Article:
As I mentioned before, your characters are the definition of complex. But it’s not just the heroes and villains that get the spotlight — it’s the victims, too. Why do you think it’s important for readers to understand the way each character’s mind works and how do you go about writing those inner thoughts?
Crime is about people, and the aftermath of crime is complicated. I originally wrote Flora’s story in Find Her because I wanted to highlight that for a victim, the story doesn’t magically end when the bad guy is arrested; a new story is simply beginning. When talking to victim support groups, one of the concepts you’ll hear again and again, is how to go from surviving to thriving. That is the essence of Flora’s journey. She is a survivor. Now she wants to be a thriver. And taking it one step further, she wants to help others thrive, hence in Look for Me, she’s now working with other crime victims. If you consider that after everything Flora has suffered, she is still empathetic, still reaching out, still figuring out how to stand strong, that’s an amazing accomplishment. That’s heart, and I think at the end of the day, that makes for great characters and great story.
Often your books involve children and their relationship with parents or parental figures. Your last two books, Right Behind You and Look for Me, have featured children in the foster care system. What drew you to that topic and writing about that specific relationship?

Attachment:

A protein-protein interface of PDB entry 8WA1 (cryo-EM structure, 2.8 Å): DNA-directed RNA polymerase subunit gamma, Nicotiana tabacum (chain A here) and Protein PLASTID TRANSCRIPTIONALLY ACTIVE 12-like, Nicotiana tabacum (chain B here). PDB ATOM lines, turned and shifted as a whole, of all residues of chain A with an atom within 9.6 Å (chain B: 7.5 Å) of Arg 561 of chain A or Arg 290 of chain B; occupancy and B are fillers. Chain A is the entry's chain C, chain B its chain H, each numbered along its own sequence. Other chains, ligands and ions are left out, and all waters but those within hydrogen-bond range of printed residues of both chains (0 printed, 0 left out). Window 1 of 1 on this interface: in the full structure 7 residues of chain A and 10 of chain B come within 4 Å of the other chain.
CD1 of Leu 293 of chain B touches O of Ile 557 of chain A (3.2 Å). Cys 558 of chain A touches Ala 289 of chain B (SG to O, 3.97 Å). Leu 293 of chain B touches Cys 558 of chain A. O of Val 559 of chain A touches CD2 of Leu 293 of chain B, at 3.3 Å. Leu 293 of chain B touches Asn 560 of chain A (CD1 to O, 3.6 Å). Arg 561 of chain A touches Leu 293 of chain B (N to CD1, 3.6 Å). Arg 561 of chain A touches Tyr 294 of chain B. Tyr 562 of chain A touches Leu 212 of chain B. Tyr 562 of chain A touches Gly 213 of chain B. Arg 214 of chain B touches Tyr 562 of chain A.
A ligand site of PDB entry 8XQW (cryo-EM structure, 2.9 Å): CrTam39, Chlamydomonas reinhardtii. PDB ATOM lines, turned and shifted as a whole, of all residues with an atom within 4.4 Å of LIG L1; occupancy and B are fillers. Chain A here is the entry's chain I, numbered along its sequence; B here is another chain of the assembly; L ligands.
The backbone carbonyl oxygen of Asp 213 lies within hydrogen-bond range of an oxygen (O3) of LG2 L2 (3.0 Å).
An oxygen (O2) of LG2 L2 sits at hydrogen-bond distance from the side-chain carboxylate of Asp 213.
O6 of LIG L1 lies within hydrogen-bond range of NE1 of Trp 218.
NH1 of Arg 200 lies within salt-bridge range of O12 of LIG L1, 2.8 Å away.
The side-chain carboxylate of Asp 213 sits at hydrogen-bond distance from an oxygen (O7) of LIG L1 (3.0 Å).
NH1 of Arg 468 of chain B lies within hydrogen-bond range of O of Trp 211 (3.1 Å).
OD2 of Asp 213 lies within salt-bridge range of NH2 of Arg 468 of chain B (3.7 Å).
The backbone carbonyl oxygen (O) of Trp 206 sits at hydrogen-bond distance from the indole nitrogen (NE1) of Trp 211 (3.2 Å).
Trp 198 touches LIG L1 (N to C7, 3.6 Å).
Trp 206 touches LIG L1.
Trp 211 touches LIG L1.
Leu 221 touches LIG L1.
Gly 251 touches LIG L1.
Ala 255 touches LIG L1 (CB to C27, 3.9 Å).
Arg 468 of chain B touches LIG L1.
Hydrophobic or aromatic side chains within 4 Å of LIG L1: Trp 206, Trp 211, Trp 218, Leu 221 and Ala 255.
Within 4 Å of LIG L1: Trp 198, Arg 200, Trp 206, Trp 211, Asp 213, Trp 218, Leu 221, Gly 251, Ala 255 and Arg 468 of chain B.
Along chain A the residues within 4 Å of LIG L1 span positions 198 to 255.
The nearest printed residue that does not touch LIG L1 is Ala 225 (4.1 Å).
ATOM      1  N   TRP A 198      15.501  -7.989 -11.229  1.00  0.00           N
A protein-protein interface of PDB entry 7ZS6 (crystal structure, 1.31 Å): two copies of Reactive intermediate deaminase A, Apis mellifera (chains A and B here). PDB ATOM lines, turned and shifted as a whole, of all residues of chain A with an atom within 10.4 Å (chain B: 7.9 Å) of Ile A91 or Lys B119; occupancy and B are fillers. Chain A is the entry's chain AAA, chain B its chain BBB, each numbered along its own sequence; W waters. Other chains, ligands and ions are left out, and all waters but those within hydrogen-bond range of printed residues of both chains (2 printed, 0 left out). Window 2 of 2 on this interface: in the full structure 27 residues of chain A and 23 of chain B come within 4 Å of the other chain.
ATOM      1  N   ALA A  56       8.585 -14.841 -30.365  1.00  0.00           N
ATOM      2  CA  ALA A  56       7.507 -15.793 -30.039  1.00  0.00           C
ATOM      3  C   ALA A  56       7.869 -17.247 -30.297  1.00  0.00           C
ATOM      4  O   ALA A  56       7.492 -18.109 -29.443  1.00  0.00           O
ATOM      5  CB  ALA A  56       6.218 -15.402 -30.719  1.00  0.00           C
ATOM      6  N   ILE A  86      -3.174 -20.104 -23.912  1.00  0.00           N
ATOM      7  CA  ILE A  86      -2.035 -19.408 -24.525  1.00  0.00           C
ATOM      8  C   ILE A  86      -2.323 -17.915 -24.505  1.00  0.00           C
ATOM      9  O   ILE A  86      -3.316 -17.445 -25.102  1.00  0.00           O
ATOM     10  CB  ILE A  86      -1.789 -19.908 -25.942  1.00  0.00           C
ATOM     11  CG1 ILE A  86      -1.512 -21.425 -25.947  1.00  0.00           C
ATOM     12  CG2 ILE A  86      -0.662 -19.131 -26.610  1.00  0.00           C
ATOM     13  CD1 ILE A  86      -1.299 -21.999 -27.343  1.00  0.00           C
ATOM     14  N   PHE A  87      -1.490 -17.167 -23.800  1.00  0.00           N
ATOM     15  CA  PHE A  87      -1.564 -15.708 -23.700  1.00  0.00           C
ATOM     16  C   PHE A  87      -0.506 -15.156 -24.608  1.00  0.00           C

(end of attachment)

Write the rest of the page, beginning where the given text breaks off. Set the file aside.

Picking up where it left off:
In my real life, I volunteer with an organization that works with at-risk children and foster care families. I’ve encountered some horror stories, sadly, but also, some amazing examples of love. The foster family that takes in the feral toddler (a kid so abused and neglected he doesn’t have speech or social skills) and through love, patience, more love and more patience, brings him around. As a writer, I’m drawn to questions. What makes a family? Is family alone reason enough to forgive, forget? How far would you go for the people you love? The Baez family in Look for Me is complicated. D. D. learns almost immediately that the mother was a recovering alcoholic who once lost custody of her kids, but she cleaned up her act, got them back, and now they were supposedly living happily ever after. Except they’ve just been murdered and the oldest child is missing. I worked with a volunteer from CASA (Court Appointed Special Advocates) on the process for how kids are removed from a home, how siblings are generally placed in separate foster families, and how they have to learn to navigate the system if they want to see each other, let alone their parent. For Roxy, the eldest, she feels the burden to take care of her younger siblings, even as she herself is drowning. Again, what is family? And how far would you go for the people you love?
Tell me about the dogs. You often include pets or service animals in your novels — which tend to bring a little light into the darkness of the plot. Do animals hold a special place in your heart and are any of the animals inspired by real-life pups?
Yes, I love dogs (and cats!) just a little bit. Working in a solitary profession, it’s very nice to have some furry companionship. I’m also active with my local humane society. In fact, I just brought home the family’s newest member, a 14-year-old terrier mix who was surrendered due to severe neglect and yet is the most loving, sweet dog you’ll ever meet. See, now that’s amazing: this dog has every reason to be mistrusting and instead she’ll waddle right up and lick your hand. I can’t help but admire that.